Angela Hillery, Chief Executive Officer, and Anne-Maria Newham, Director of Nursing (AHPs & Quality), from the Leicestershire Partnership NHS Trust (LPT) will give a presentation providing the Commission with details on the current Care Quality Commission position for LPT, assurance around actions that have been taken following recent inspections and the Trust’s approach to monitoring and embedding these actions. The Commission is recommended to consider the presentation and comment as appropriate.
Angela Hillery, Chief Executive Officer, and Anne-Maria Newham, Director of Nursing (AHPs & Quality), from the Leicestershire Partnership NHS Trust (LPT) gave a presentation providing the Commission with details on the current Care Quality Commission (CQC) position for LPT, assurance around actions that had been taken following recent inspections and the Trust’s approach to monitoring and embedding these actions. A copy of this presentation is attached at the end of these minutes for information.
During the presentation, Ms Hillery drew particular attention to the following:
· Full information on the results of the CQC regulatory inspections was available on the LPT’s website (www.leicspart.nhs.uk);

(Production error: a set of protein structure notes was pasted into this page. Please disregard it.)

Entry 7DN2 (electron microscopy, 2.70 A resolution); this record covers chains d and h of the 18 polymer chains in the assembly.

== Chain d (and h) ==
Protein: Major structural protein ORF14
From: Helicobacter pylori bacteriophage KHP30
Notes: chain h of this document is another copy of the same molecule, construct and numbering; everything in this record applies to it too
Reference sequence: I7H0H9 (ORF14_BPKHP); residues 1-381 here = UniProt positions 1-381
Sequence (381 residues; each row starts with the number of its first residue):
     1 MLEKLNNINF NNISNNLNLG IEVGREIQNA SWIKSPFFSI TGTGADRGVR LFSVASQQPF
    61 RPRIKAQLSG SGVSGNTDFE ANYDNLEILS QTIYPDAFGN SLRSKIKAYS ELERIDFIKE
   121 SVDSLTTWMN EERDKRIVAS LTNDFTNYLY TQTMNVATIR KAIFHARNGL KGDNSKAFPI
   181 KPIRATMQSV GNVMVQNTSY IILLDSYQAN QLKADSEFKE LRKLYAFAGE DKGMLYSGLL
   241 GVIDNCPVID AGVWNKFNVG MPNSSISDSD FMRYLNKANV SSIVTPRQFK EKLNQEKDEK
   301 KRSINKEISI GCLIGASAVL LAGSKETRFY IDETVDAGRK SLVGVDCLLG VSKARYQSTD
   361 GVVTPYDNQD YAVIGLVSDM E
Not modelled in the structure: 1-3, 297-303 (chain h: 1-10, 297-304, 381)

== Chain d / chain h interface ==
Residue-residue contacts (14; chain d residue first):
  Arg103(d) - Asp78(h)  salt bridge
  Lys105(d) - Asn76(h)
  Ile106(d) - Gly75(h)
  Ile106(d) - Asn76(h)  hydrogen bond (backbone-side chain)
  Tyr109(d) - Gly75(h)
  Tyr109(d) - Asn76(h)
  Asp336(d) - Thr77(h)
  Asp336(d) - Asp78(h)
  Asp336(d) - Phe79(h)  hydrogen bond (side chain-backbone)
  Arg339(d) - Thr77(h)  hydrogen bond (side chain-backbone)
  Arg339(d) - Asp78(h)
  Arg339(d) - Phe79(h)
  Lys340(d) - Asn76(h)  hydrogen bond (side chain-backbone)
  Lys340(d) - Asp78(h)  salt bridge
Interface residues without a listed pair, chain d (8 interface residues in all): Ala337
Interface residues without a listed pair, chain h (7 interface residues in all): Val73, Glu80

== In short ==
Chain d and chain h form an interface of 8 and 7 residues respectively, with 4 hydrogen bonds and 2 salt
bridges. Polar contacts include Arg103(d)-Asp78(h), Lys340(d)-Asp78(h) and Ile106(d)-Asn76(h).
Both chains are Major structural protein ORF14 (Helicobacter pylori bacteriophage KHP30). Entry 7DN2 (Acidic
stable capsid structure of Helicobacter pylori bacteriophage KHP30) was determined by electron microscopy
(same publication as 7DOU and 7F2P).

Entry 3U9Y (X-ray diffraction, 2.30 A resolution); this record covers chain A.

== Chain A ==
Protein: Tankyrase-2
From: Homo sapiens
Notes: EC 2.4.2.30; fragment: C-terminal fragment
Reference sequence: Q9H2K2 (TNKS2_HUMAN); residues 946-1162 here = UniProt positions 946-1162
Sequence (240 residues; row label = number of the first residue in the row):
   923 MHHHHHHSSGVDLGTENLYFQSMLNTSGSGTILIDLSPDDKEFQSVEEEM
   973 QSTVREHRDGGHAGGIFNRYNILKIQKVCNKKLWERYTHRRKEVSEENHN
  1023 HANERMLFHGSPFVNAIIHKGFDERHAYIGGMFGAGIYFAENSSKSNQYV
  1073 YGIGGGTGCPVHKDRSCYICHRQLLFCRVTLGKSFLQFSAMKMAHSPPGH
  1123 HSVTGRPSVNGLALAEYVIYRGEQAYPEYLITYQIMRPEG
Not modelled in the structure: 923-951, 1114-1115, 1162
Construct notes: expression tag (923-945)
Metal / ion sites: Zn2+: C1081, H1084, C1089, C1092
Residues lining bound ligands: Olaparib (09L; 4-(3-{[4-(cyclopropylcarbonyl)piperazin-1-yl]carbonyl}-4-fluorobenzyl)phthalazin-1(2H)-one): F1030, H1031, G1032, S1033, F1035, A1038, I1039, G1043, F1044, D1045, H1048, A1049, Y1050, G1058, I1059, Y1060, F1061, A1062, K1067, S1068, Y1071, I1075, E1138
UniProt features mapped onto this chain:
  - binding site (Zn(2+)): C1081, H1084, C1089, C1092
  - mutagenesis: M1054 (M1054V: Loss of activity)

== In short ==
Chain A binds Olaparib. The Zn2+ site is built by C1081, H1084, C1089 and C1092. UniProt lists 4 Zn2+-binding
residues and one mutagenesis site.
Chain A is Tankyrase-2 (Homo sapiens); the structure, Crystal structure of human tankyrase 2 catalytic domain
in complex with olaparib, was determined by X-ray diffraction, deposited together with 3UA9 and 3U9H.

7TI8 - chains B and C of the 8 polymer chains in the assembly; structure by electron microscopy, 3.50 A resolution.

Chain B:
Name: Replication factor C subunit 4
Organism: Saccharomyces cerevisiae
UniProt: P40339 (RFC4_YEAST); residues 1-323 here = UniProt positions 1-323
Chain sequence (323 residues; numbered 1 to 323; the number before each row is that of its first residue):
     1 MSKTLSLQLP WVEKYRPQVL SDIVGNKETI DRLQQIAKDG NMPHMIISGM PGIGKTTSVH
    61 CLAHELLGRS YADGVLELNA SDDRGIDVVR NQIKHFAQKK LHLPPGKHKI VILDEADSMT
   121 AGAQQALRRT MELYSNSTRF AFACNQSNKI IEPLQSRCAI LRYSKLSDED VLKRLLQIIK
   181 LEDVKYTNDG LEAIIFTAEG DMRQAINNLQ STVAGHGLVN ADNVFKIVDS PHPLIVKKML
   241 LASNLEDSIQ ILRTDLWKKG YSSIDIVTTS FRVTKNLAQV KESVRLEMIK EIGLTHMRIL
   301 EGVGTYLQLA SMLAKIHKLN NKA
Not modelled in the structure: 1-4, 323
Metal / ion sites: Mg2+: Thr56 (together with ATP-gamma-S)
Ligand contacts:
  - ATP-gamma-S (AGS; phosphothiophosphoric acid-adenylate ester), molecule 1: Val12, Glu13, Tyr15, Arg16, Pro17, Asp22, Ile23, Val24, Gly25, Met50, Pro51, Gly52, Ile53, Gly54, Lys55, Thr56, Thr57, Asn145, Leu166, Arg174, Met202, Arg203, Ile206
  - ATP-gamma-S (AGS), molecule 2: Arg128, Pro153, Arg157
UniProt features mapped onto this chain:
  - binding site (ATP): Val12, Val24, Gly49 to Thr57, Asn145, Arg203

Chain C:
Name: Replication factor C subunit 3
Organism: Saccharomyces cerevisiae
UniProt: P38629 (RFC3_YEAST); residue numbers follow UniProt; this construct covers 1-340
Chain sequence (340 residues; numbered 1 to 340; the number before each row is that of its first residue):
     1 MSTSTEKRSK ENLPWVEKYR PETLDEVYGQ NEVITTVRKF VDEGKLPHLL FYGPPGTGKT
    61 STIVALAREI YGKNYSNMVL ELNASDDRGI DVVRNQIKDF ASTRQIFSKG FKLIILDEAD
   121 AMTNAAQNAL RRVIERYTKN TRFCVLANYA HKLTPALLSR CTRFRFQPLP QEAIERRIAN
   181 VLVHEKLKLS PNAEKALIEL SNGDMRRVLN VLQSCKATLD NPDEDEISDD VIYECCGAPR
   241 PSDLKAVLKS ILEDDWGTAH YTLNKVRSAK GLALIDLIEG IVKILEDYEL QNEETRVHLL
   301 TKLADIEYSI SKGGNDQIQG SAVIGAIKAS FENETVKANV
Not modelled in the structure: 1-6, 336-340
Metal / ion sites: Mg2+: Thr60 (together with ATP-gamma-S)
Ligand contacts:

· The STEP up to GREAT strategy was the focus for the whole Trust. A director had been assigned to each area of the strategy, and these directors had responsibility and accountability for taking their areas forward. The Programme Management office supported them in doing this;
· Nationally, the use of dormitory accommodation in mental health units was considered unacceptable. The LPT endorsed this view and was trying to find capital funding to eliminate it in the Trust’s facilities;
· Staff were at the heart of change, so a number of Change Champions had been recruited across the organisation. Approximately 80 people had volunteered for this role and had provided useful insights in to the organisation culture, what worked and what did not work;
· The CQC had undertaken an unannounced inspection in June 2019 and had identified some encouraging improvements. For example, improvements had been made in recording patients’ physical healthcare and monitoring patients with ongoing physical healthcare problems, so mental health services did not just focus on mental health. Fire safety also was much improved, part of which was enforcement of the ‘No Smoking’ policy. However, most mental health units nationally found this difficult to implement, as people attending these units often were in distress and smoking provided them some relief from this;
· As the waiting list of children and young people waiting for treatment had increased and the demand for neurodevelopment assessment remained high, work needed to be undertaken with the Trust’s commissioning partners to improve access to these services and ensure they were appropriate;